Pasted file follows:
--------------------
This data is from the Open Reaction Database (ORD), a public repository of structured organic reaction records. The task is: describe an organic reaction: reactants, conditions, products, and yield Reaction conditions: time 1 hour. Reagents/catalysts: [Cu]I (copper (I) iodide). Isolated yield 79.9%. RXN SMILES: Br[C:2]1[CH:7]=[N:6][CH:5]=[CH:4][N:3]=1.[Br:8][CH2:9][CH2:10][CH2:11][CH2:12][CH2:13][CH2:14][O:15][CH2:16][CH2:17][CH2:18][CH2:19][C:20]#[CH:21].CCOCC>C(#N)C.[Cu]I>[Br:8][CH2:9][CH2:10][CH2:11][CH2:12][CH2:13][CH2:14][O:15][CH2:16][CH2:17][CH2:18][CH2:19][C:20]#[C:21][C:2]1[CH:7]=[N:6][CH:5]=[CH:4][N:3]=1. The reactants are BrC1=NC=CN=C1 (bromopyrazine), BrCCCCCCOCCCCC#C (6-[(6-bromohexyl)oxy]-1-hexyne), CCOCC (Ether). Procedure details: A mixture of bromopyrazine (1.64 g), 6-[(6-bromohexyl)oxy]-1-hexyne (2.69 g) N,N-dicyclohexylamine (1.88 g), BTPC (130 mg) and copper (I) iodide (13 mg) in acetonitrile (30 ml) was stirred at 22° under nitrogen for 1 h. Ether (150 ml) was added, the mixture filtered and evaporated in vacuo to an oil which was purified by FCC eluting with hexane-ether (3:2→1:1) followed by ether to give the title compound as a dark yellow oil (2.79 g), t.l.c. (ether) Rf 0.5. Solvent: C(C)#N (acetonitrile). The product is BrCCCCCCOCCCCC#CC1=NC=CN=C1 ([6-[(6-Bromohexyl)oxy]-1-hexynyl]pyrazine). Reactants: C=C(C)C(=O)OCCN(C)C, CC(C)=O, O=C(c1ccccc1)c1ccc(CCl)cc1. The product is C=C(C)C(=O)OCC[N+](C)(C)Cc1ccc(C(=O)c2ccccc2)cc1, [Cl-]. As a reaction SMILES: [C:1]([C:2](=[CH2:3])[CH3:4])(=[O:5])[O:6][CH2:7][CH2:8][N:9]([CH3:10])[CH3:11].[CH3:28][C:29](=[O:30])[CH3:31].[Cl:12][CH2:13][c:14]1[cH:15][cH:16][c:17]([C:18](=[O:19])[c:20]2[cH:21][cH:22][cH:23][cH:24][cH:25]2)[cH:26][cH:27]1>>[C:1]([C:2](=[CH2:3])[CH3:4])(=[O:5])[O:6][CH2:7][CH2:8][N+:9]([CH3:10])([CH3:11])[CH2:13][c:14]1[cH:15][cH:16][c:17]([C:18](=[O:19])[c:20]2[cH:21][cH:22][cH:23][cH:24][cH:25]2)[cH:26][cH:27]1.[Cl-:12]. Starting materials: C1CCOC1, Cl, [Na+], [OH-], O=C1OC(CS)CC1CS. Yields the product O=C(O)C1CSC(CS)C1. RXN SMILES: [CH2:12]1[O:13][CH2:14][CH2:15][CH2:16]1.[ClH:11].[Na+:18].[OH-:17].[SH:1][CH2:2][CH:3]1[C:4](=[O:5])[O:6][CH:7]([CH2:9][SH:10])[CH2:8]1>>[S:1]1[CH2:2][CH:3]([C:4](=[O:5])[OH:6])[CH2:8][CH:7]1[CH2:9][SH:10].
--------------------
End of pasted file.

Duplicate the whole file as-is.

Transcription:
This data is from the Open Reaction Database (ORD), a public repository of structured organic reaction records. The task is: describe an organic reaction: reactants, conditions, products, and yield Reaction conditions: time 1 hour. Reagents/catalysts: [Cu]I (copper (I) iodide). Isolated yield 79.9%. RXN SMILES: Br[C:2]1[CH:7]=[N:6][CH:5]=[CH:4][N:3]=1.[Br:8][CH2:9][CH2:10][CH2:11][CH2:12][CH2:13][CH2:14][O:15][CH2:16][CH2:17][CH2:18][CH2:19][C:20]#[CH:21].CCOCC>C(#N)C.[Cu]I>[Br:8][CH2:9][CH2:10][CH2:11][CH2:12][CH2:13][CH2:14][O:15][CH2:16][CH2:17][CH2:18][CH2:19][C:20]#[C:21][C:2]1[CH:7]=[N:6][CH:5]=[CH:4][N:3]=1. The reactants are BrC1=NC=CN=C1 (bromopyrazine), BrCCCCCCOCCCCC#C (6-[(6-bromohexyl)oxy]-1-hexyne), CCOCC (Ether). Procedure details: A mixture of bromopyrazine (1.64 g), 6-[(6-bromohexyl)oxy]-1-hexyne (2.69 g) N,N-dicyclohexylamine (1.88 g), BTPC (130 mg) and copper (I) iodide (13 mg) in acetonitrile (30 ml) was stirred at 22° under nitrogen for 1 h. Ether (150 ml) was added, the mixture filtered and evaporated in vacuo to an oil which was purified by FCC eluting with hexane-ether (3:2→1:1) followed by ether to give the title compound as a dark yellow oil (2.79 g), t.l.c. (ether) Rf 0.5. Solvent: C(C)#N (acetonitrile). The product is BrCCCCCCOCCCCC#CC1=NC=CN=C1 ([6-[(6-Bromohexyl)oxy]-1-hexynyl]pyrazine). Reactants: C=C(C)C(=O)OCCN(C)C, CC(C)=O, O=C(c1ccccc1)c1ccc(CCl)cc1. The product is C=C(C)C(=O)OCC[N+](C)(C)Cc1ccc(C(=O)c2ccccc2)cc1, [Cl-]. As a reaction SMILES: [C:1]([C:2](=[CH2:3])[CH3:4])(=[O:5])[O:6][CH2:7][CH2:8][N:9]([CH3:10])[CH3:11].[CH3:28][C:29](=[O:30])[CH3:31].[Cl:12][CH2:13][c:14]1[cH:15][cH:16][c:17]([C:18](=[O:19])[c:20]2[cH:21][cH:22][cH:23][cH:24][cH:25]2)[cH:26][cH:27]1>>[C:1]([C:2](=[CH2:3])[CH3:4])(=[O:5])[O:6][CH2:7][CH2:8][N+:9]([CH3:10])([CH3:11])[CH2:13][c:14]1[cH:15][cH:16][c:17]([C:18](=[O:19])[c:20]2[cH:21][cH:22][cH:23][cH:24][cH:25]2)[cH:26][cH:27]1.[Cl-:12]. Starting materials: C1CCOC1, Cl, [Na+], [OH-], O=C1OC(CS)CC1CS. Yields the product O=C(O)C1CSC(CS)C1. RXN SMILES: [CH2:12]1[O:13][CH2:14][CH2:15][CH2:16]1.[ClH:11].[Na+:18].[OH-:17].[SH:1][CH2:2][CH:3]1[C:4](=[O:5])[O:6][CH:7]([CH2:9][SH:10])[CH2:8]1>>[S:1]1[CH2:2][CH:3]([C:4](=[O:5])[OH:6])[CH2:8][CH:7]1[CH2:9][SH:10].